Pestos, Dips & Sauces

Coconut Chutney with Chana Gram Dal

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A healthy specialty of South India

Coconut is a complete food and has all the omega oil that the body needs in the appropriate quantity. Therefore, mothers unable to produce breast milk for their newborn child for whatever reason are fed with fresh coconut milk. Coconut milk from the pulp of dry coconut has been proven in recent studies to have the nutritional equivalent of mother’s milk. This is a common practice in southern India as most local people have a deep comprehension of the science Ayurvedic medicine of nutritional wisdom.

Part of South Indian Cuisine “Tengah Chutney,” as it is called in Tamil. Coconut chutney is a must with Dosa (Rice & Urad dal pancake or crepes depending on its size and thickness). After you have tasted the original stuff, it is so good you will undoubtedly come back for more mmmm. 🙂

To make this chutney, the essential ingredients are chana dal, fresh curry leaves, and freshly grated coconuts. Add all ingredients into a blender and whisk it. In the olden days where there was no blender, it was ground in hollowed-out granite stone with a granite mortar crushing it slowly manually makes a great difference in taste and consistency. The curry leaves are one of the five variations of neem leaves; these are what give the chutney its unique signature flavor.

From Wikipedia (The curry tree (Murraya koenigii) is a tropical to sub-tropical tree in the family Rutaceae (the rue family, which includes rue, citrus, and satinwood), which is native to India and Sri Lanka. Its leaves are used in many dishes in India, Sri Lanka, and neighboring countries. Often used in curries, the leaves are generally called by the name ‘curry leaves.’ However, they are also literally ‘sweet neem leaves’ in most Indian languages (instead of ordinary neem leaves, which are very bitter and in the family Meliaceae, not Rutaceae).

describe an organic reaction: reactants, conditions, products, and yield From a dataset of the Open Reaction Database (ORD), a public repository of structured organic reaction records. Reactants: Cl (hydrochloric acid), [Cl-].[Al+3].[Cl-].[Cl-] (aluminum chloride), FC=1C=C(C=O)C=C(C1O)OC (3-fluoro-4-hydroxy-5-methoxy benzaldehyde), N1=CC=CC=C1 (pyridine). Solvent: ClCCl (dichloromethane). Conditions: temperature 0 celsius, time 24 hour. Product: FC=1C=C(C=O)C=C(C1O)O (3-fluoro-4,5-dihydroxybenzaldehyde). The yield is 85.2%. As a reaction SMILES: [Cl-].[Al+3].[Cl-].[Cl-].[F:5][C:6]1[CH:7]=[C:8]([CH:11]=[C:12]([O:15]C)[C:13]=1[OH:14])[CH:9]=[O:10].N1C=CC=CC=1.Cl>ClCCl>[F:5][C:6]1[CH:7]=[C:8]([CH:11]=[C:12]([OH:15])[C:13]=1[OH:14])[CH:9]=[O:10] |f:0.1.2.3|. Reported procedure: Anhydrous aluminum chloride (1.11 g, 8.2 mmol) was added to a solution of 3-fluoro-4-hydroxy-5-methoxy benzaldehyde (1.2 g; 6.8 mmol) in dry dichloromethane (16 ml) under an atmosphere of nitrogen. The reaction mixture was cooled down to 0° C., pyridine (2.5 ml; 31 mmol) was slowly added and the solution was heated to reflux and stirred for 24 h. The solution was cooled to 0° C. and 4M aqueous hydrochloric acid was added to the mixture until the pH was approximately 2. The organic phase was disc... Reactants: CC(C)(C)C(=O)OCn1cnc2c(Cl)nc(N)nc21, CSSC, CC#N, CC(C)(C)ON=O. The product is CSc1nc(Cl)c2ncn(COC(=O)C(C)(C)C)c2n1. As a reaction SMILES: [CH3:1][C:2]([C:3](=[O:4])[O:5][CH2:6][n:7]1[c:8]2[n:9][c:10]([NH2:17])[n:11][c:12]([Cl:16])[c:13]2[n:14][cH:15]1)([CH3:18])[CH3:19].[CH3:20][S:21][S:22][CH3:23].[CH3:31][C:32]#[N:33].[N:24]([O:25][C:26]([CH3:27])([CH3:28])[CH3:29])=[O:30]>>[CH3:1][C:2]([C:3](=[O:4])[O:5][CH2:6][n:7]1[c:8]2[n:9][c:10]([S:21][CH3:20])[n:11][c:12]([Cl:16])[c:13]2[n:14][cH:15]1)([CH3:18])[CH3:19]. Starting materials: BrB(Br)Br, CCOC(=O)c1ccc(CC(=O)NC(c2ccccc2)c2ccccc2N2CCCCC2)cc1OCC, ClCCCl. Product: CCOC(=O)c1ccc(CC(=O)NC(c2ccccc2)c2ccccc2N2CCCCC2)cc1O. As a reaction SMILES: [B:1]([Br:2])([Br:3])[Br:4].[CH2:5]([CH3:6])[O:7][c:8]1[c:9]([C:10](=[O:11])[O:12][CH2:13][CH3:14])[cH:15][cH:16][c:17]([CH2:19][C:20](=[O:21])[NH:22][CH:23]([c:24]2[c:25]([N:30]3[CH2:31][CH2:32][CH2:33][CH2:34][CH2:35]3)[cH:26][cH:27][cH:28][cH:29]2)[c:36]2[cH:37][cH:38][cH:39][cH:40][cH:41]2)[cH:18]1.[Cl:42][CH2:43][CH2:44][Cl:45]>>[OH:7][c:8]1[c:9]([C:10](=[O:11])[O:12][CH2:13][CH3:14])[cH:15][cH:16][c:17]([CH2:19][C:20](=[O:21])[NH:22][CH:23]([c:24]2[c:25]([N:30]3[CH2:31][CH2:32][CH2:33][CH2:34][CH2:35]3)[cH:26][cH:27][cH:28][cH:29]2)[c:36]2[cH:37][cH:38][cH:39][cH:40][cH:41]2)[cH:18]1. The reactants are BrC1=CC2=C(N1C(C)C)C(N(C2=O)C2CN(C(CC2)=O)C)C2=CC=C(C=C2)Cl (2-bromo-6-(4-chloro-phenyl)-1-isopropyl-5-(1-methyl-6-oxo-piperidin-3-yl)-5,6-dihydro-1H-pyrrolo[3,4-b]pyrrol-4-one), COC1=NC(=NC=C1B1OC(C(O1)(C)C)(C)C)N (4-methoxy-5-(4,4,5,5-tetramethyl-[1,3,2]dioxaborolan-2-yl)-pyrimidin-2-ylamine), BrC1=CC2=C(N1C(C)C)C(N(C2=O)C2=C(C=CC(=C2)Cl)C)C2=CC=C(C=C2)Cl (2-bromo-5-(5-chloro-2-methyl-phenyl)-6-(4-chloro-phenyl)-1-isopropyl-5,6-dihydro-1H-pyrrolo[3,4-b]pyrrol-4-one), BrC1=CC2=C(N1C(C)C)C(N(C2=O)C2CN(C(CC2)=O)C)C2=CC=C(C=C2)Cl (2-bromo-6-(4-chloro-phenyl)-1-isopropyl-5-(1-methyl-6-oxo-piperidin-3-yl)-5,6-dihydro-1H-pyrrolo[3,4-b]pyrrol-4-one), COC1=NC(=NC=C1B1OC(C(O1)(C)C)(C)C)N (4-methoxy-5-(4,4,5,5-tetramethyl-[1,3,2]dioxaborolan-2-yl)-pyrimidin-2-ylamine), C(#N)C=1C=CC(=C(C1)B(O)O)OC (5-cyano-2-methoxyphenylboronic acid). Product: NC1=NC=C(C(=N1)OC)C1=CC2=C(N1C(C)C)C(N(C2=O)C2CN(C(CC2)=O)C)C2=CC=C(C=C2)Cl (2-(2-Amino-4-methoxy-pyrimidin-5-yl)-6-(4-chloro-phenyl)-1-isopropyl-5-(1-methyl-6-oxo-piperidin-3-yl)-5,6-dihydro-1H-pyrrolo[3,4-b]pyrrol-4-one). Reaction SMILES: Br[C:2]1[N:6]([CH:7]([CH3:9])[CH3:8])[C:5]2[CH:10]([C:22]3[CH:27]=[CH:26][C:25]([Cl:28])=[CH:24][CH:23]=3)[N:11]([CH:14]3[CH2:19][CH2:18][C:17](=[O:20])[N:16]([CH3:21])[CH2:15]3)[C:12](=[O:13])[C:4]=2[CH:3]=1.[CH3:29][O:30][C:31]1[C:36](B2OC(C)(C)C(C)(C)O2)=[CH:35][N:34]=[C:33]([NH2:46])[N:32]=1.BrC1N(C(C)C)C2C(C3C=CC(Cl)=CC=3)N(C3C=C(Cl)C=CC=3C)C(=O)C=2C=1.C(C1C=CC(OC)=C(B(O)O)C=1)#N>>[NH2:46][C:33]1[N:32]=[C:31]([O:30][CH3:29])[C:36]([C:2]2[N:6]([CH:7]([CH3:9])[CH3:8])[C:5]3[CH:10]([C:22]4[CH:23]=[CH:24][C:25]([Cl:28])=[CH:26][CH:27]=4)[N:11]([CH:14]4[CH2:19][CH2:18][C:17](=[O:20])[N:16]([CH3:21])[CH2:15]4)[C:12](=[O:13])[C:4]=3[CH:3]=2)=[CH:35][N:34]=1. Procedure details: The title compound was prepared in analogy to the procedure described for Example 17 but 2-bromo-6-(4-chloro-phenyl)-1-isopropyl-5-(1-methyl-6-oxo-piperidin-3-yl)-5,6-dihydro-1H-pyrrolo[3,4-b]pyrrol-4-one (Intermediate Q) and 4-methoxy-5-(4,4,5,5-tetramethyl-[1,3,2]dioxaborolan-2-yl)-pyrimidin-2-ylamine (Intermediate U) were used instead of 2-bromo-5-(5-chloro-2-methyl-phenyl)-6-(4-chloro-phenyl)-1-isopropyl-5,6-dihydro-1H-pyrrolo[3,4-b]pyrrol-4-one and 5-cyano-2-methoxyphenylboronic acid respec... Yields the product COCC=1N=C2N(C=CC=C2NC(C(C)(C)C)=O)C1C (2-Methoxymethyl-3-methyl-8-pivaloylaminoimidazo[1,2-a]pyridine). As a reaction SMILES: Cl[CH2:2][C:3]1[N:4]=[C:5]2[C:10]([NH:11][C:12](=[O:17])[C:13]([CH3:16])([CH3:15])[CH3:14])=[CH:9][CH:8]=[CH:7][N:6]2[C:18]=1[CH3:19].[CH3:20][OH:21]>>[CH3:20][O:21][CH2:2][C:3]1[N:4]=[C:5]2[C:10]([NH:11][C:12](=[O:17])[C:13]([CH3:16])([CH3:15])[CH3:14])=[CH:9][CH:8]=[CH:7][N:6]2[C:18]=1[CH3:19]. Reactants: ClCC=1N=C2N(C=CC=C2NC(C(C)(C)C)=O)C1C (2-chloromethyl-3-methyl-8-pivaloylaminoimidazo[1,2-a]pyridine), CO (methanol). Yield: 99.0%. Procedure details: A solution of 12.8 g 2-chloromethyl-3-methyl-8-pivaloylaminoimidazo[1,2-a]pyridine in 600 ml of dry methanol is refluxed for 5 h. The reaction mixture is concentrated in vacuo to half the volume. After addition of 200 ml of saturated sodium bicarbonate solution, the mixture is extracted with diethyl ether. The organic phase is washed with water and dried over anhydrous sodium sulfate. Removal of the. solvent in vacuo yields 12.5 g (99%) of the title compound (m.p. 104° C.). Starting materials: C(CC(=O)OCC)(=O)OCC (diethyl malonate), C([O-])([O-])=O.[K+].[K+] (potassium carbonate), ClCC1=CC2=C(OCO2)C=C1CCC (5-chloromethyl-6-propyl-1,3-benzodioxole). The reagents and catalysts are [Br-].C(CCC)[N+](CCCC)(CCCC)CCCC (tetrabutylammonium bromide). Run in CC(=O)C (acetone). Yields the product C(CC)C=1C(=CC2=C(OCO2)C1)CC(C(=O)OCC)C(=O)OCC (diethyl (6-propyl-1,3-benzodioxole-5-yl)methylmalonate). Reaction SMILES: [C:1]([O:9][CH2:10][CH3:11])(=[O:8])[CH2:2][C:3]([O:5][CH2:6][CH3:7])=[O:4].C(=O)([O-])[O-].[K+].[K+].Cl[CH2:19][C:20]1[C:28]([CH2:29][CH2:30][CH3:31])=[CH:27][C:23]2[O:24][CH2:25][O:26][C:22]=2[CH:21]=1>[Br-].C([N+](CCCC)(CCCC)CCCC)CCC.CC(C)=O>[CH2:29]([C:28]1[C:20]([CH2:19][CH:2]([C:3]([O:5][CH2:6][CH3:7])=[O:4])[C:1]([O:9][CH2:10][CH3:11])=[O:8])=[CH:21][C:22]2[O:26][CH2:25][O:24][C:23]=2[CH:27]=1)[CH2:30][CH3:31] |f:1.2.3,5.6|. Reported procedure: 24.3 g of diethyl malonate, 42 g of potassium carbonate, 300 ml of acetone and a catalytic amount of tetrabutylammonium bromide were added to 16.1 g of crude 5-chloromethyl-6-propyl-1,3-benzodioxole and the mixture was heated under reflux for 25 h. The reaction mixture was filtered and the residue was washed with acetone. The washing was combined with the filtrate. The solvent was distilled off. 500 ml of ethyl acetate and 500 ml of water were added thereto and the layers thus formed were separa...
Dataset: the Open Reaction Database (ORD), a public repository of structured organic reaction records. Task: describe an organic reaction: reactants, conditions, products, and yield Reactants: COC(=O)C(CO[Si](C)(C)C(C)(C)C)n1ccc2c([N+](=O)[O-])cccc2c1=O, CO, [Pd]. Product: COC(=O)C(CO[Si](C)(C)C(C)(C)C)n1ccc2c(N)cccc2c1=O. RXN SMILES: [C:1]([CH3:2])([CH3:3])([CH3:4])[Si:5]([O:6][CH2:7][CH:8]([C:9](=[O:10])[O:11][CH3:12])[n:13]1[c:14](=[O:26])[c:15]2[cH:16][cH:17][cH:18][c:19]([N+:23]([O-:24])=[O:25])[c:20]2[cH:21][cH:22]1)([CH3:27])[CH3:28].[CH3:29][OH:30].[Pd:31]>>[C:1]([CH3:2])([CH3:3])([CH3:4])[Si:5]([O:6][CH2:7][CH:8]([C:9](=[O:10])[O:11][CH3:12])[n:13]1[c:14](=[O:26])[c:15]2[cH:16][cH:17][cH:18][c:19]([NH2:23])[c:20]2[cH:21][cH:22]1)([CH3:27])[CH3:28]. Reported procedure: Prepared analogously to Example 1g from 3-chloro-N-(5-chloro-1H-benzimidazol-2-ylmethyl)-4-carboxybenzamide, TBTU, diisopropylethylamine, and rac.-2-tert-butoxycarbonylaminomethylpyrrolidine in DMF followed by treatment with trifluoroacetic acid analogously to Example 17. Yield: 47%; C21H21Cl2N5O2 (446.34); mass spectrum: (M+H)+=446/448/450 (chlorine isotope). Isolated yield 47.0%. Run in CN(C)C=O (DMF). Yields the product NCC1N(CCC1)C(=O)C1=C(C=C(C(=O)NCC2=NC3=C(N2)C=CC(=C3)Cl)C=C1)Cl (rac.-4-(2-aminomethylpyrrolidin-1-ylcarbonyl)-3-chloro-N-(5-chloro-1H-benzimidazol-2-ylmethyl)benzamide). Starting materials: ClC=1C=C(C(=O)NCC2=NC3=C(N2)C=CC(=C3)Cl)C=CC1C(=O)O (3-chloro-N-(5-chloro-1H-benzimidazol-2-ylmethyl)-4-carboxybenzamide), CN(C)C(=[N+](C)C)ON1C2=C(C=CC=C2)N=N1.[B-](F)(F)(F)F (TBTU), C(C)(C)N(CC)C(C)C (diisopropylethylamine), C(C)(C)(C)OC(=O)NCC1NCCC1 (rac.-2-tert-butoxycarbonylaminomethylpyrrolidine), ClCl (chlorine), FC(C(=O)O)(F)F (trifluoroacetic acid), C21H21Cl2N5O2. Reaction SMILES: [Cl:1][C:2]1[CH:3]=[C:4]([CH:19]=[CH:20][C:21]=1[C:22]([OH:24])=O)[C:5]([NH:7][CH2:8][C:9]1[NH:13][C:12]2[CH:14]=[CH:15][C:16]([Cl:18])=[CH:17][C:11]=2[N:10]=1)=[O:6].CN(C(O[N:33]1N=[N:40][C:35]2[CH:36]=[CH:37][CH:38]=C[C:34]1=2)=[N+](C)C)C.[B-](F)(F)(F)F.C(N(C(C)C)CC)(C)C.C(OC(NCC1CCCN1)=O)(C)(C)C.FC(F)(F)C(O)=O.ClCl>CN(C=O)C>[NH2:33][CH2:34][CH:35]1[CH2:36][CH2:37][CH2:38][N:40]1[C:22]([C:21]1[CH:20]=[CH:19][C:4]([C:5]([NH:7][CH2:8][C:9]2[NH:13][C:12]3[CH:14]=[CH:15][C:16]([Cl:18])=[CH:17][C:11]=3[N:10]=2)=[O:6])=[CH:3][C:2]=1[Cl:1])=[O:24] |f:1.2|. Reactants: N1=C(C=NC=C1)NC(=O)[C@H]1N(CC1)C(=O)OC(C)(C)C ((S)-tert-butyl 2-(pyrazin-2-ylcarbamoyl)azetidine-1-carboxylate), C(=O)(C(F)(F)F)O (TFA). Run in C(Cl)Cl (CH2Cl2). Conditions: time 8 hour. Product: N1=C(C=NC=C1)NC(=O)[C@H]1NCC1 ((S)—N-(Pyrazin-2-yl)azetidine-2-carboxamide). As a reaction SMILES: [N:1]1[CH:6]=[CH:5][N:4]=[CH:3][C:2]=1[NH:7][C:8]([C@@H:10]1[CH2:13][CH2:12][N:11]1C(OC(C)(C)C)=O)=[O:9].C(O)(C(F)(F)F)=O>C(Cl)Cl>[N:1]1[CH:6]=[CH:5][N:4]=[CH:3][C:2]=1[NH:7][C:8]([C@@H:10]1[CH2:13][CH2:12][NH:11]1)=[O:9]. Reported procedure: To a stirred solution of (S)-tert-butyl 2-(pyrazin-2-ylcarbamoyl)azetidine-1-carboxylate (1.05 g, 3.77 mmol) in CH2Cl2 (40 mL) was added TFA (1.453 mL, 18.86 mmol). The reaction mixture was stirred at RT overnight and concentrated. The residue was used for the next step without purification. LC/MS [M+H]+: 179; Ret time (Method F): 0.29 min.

Coconut Chutney with Chana Gram Dal

Pestos, Dips & Sauces Dadaji Fusion Recipes
Serves: 5
Prep Time: 15 min Cooking Time: 5 min Total Time: 20 min

Coconut is rich in healthy fats, fiber, copper, selenium, potassium, phosphorus, magnesium, iron, and manganese. While coconuts are high in fats, the medium-chain triglycerides (MCTs) that they contain actually help lower triglycerides in your body, thus aiding in weight loss. These, in combination with fiber and minerals, also help lower bad cholesterol levels and belly fat, which is often a precursor to chronic diseases such as diabetes and heart disease. Coconuts are rich in amino acids, fiber, healthy fats, and low in carbs, which help lower blood sugar levels.

Ingredients

  • 1 cup water
  • 1 whole coconut
  • 1 thumb size ginger
  • 1 tbsp coconut oil
  • 2 tbsp curry leaves
  • 4 tbsp chana dal
  • 1 small green chilli (optional)
  • 1 tsp salt
  • 5 sprigs fresh coriander leaves
  • 1 tbsp black mustard seeds

Instructions

1

Deshell the coconut and remove the flesh.

2

Place the coconut flesh into a blender.

3

Add coriander leaves, one cup of water, and salt set aside.

4

Heat coconut oil to a saucepan set over medium heat until melted and hot; sauté half of chana dal for about 5 minutes or until crisp.

5

Add the roasted chana dal to the coconut mixture and blend until smooth.

6

Heat the remaining coconut oil in the same saucepan over medium heat andsauté mustard seeds, finely chopped ginger, curry leaves, and green chilli for 2 minutes or until the mustard seeds start cracking.

7

Serve the coconut chutney topped with sauteed mustard seed mixture. It tastes amazing with the Indian dosa.

Nutrition

  • 363 Calories
  • 21.2g Carbohydrates
  • 30.9g Fat
  • 10.1g Fiber
  • 5.6g Protein
  • 26g Saturated fat
  • 511mg Sodium
  • 6.5g Sugar

Notes

Coconut is a complete food and has all the omega oil that the body needs in the appropriate quantity. Mothers in south India and some parts of Indonesia, Philippines, who do not have breast milk after their child is born for whatever reason, are fed with fresh coconut milk. Coconut milk from the pulp of dry coconut has been proven in recent studies to have the nutritional equivalent to mother's milk. https://draxe.com/coconut-milk-nutrition/

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